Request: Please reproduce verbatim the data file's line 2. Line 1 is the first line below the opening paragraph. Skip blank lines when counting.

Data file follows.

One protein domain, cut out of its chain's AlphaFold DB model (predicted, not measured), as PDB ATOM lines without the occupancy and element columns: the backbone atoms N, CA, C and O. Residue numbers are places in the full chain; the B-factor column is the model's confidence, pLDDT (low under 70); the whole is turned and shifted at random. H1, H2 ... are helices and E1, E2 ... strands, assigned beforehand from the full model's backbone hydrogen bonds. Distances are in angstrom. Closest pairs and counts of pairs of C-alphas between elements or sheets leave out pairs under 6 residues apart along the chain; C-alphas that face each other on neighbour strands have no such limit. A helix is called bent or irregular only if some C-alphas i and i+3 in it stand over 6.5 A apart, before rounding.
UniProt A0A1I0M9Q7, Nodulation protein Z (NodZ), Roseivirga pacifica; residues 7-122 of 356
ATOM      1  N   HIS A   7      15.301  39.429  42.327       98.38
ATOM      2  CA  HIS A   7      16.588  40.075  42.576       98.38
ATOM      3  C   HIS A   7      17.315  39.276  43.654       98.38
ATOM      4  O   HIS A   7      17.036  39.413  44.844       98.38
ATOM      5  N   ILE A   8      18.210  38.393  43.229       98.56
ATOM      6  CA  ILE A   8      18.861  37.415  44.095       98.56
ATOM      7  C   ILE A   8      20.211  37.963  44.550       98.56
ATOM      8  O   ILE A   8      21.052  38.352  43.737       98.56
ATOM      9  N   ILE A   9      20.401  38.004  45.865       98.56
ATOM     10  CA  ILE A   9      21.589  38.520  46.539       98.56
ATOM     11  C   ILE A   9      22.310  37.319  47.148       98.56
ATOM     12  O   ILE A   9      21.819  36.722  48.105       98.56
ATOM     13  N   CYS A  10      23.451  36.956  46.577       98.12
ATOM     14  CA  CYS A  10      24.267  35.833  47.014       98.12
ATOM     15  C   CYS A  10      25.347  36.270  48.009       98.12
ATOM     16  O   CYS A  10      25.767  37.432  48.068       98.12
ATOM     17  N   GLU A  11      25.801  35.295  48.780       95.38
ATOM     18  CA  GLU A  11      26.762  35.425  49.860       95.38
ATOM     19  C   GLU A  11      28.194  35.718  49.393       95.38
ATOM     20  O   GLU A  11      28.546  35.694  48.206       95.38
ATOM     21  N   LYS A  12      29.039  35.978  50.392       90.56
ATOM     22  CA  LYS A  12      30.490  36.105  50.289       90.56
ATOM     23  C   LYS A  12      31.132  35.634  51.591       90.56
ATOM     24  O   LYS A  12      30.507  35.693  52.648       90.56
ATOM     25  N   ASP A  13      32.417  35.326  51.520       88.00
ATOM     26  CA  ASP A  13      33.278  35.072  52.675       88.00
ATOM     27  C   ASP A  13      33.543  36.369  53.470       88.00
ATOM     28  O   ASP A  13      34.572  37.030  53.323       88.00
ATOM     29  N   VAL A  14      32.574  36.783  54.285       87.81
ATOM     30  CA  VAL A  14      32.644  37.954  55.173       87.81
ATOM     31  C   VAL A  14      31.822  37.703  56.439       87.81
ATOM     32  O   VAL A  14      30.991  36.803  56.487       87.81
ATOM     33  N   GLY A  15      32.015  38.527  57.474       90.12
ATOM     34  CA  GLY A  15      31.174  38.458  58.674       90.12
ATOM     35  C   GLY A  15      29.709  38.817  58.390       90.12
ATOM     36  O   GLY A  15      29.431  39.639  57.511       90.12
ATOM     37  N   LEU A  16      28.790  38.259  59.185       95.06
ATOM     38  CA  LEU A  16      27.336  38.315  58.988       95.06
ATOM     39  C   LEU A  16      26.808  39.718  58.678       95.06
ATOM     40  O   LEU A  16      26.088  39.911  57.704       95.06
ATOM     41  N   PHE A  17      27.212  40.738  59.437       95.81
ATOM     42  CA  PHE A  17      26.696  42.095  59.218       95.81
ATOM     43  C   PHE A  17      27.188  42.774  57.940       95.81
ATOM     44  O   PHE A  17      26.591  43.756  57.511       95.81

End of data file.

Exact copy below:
ATOM      1  N   HIS A   7      15.301  39.429  42.327       98.38